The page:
It is essential to note that failing blower motors and bad coils increase the running time and can be replaced. However, before replacing the entire system, check to ensure that the underlying issue is not a single component or two.
A constant smell of a rotten or burnt thing in the air could signify that your unit has problems. Ensure you address any odor that does not dissipate within twenty minutes. The air from the vents should smell clean and crisp. Some chemicals from the odor could be toxic and a health hazard to the residents of your home.
If the air smells burnt, it could be due to the wiring or motor. If it is a moldy smell, it could be that the ducts have molds or mildew. Finally, the smell of sulfur is dangerous as it indicates a natural gas leak.
High Indoor Humidity
Your HVAC should automatically moderate levels of humidity. If the moisture levels are uncomfortable, you need a change. It could be a recalibration or whole-house dehumidifier. If you ignore signs of dampness, they create a conducive environment for mold or mildew to grow.
Loud or Strange Noises
Heating and cooling systems usually make sounds during startups and shutdowns. If you hear other noises such as squealing, screeching, whistling, grinding, thuds, and grating, then your system needs attention. The loudness of the generated sound is directly proportional to the level of complication.
Strange noises could be due to lack of lubrication, slipped belts, or broken motor bearings. If you notice weird noises, do not let the problem escalate. Instead, contact a professional early. It could be that some parts need tightening or cleaning. You can also DIY but keep in mind that HVAC units are complex, and you need special knowledge and skills to handle it.
Warm Air or Little Air Coming From the System
If your thermostat is set to cooling mode and the warm air is still coming out of your vent, something is wrong with your unit. The underlying problem may range from something small such as restricted airflow, to a more complex issue like a blown compressor.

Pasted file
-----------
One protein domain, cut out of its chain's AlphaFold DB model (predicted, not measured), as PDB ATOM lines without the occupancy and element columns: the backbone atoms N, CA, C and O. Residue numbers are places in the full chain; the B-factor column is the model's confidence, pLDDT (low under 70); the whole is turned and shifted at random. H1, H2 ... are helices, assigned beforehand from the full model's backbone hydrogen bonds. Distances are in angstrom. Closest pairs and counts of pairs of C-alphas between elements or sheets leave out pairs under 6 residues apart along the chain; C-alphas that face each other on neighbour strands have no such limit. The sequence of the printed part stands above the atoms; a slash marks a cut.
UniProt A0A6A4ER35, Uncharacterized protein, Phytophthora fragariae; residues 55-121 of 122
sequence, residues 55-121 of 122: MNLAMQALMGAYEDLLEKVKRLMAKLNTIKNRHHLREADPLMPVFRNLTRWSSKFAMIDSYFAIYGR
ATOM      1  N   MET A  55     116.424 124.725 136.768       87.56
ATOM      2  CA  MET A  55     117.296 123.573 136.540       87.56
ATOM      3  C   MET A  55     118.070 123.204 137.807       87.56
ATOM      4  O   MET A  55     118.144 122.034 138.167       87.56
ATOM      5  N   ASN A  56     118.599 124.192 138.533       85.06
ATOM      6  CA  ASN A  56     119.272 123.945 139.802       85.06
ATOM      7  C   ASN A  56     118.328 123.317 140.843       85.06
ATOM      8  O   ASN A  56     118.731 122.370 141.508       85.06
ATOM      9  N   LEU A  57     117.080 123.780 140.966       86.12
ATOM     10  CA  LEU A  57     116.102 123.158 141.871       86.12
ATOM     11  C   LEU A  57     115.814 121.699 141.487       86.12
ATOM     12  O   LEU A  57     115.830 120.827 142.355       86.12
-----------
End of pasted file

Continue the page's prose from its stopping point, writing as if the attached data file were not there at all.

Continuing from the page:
If no air is coming from the unit, you need to check your system. First, confirm that the filters are not restricted. You may need new or clean filters to solve the problem. Additionally, check the coils. Dirty coils restrict airflow. They can also cause the compressor to fail.
It would be best to learn to differentiate occasional repairs from occasional maintenance. Components such as capacitors and switches require basic repairs. However, compressors and coil leaks are significant problems requiring professional attention.
If you are frequently calling maintenance specialists to service your furnace, air conditioner, boiler, or other HVAC parts, it means the components are wearing out more. Even though the upfront cost of a complete replacement is high, constant repairs are not worth the struggle in the long run.
Check your unit immediately if you notice any of the indicators above. The problem could be small or big, but even minor issues may grow into bigger problems if left unattended. If you cannot check your system, do not take a risk. Instead, consult a professional.